Sir Alex Ferguson who is very well known for his one-eyed partisanship when it comes to decisions that have gone against him, obviously felt rather hard done by when Nani was sent off in Manchester United's Champions League tie against Real Madrid. Probably as a direct result of this, United after going down to ten men, conceded two goals and were bundled out of the tournament.
I was waiting for the usual post match interviews and found that neither Jose Mourinho or Sir Alex gave any. Presumably Sir Alex was still fuming in his Glaswegian way as is his wont and so it would have been fair.
I found this on the SBS website this morning and the following words from former Manchester United player and captain Roy Keane:
"I think the referee has actually made the right call. Everyone's upset about it and it's slightly unlucky, but it's dangerous play. Whether he meant it or not is irrelevant. It's dangerous play - it's a red card. You have to be aware of other players on the pitch. Does he think he's going to have 20 yards to himself?
Whether it's a brave decision or not, it's the right decision. Whether he meant it or not doesn't matter. Nani's a quick boy to go down anyway. He's not the bravest player on the planet."
Keane insisted the referee had carefully considered his decision.
He added: "It doesn't matter if he knows there's somebody there or not, it's irrelevant. I don't think the referee actually made the decision because he waited a couple of minutes while the player was getting treatment.
I think it might have been the assistant that made the decision, and I actually think he's made the right call.
We always say referees are very quick to make decisions - he waited a couple of minutes.
Any time I was sent off in my career I always thought, 'did I give the referee the chance to send me off?' And if the answer is yes, then it's out of your hands."
- SBS Website, 6th Mar 2013
The key words in this are these "It's dangerous play - it's a red card". I thought about this and because I've taken the referee's course so I can official at churches' level (in truth I only run the linesman's flag) and couldn't recall the actual words of "dangerous play" even though it made perfect sense. So I consulted the FIFA website to find Law 12 and what constitutes either a foul or misconduct.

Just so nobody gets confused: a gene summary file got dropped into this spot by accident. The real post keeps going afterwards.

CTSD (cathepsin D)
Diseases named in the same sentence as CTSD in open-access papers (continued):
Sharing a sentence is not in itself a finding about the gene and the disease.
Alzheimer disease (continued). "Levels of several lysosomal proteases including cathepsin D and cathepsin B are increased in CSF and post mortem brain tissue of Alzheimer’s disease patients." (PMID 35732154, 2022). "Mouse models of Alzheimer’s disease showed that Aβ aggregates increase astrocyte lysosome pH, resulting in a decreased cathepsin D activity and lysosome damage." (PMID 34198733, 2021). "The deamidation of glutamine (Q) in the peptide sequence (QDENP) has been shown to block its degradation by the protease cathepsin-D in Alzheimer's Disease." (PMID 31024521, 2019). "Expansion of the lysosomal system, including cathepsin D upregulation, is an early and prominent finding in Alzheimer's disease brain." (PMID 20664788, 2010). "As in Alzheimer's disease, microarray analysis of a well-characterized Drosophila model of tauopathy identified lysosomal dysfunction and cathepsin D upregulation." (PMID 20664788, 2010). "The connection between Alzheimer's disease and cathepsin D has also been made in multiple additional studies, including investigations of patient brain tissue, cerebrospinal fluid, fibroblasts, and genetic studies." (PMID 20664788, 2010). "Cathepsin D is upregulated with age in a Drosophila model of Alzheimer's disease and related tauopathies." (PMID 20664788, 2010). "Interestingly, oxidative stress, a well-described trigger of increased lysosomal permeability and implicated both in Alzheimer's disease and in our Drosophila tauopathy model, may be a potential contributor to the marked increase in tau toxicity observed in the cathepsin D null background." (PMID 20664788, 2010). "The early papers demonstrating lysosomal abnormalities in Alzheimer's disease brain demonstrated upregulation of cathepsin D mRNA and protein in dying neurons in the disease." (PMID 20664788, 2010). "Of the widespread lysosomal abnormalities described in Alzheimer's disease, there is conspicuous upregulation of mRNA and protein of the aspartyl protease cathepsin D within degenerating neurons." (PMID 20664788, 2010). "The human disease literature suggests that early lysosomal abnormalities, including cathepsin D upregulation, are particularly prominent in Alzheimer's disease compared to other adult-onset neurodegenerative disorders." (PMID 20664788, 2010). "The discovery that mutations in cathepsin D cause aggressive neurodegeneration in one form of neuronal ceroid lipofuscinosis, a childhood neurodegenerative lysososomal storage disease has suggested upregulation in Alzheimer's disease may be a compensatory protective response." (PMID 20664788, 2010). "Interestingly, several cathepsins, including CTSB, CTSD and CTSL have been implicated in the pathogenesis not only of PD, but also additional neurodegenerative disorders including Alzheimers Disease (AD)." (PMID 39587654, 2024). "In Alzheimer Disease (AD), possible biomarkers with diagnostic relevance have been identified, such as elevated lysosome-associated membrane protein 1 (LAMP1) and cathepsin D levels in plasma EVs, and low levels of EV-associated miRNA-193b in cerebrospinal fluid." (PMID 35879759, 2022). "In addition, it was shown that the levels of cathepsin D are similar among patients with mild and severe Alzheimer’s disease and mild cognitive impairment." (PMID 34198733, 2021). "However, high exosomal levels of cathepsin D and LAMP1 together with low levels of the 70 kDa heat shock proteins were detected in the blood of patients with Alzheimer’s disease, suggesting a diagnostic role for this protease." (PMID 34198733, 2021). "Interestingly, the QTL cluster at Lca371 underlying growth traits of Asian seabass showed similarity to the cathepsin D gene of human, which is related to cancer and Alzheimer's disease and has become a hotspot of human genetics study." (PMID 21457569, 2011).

Law 12 - fouls and misconduct
Direct free kick
A direct free kick is awarded to the opposing team if a player commits any of the following seven offences in a manner considered by the referee to be careless, reckless or using excessive force:
- jumps at an opponent
- charges an opponent
With Nani, a very strong case can be put forward that he both jumped at and charged an opponent. Careless? Certainly. Reckless? Possibly. Excessive force? Well, going in with the studs of your boots aimed directly at the chest of an opponent doesn't help your cause. Going in studs up anywhere on the pitch is at the very least going to earn you the ire of the referee and most likely a yellow card.
Helpfully, FIFA clarifies each of these terms in an interpretation document on Law 12:
Careless, reckless, using excessive force
“Careless” means that the player has shown a lack of attention or consideration when making a challenge or that he acted without precaution.
- No further disciplinary sanction is needed if a foul is judged to be careless
“Reckless” means that the player has acted with complete disregard to the danger to, or consequences for, his opponent.
- A player who plays in a reckless manner must be cautioned
“Using excessive force” means that the player has far exceeded the necessary use of force and is in danger of injuring his opponent.
- A player who uses excessive force must be sent off
Charging an opponent
The act of charging is a challenge for space using physical contact within
playing distance of the ball without using arms or elbows.
It is an offence to charge an opponent:
- in a careless manner
- in a reckless manner
- using excessive force
This photo quite clearly shows that Nani went in with without using arms or elbows and whether or not it was careless or reckless, the fact that Arbeloa went flying afterwards, would give the vast majority of referees the idea that the amount of force was excessive and FIFA's interpretation document on Law 12 says that a player who uses excessive force "must be sent off".
I don't think that Nani helped his cause either by rolling around on the ground; maybe feigning injury for almost three minutes, when it was obvious that Arbeloa had been hurt more badly and was winded.
Was the referee justified in his decision then? If the people who interpret these things have provided direction on the issue have said that the player must go, then the only conclusion I can come to is that he has acted directly as instructed to.
I personally think that the referee responded correctly. The only people who are kicking up a stink are Man United fans which is understandable because no-one likes to be on the end of a decision like this... even if the referee is right.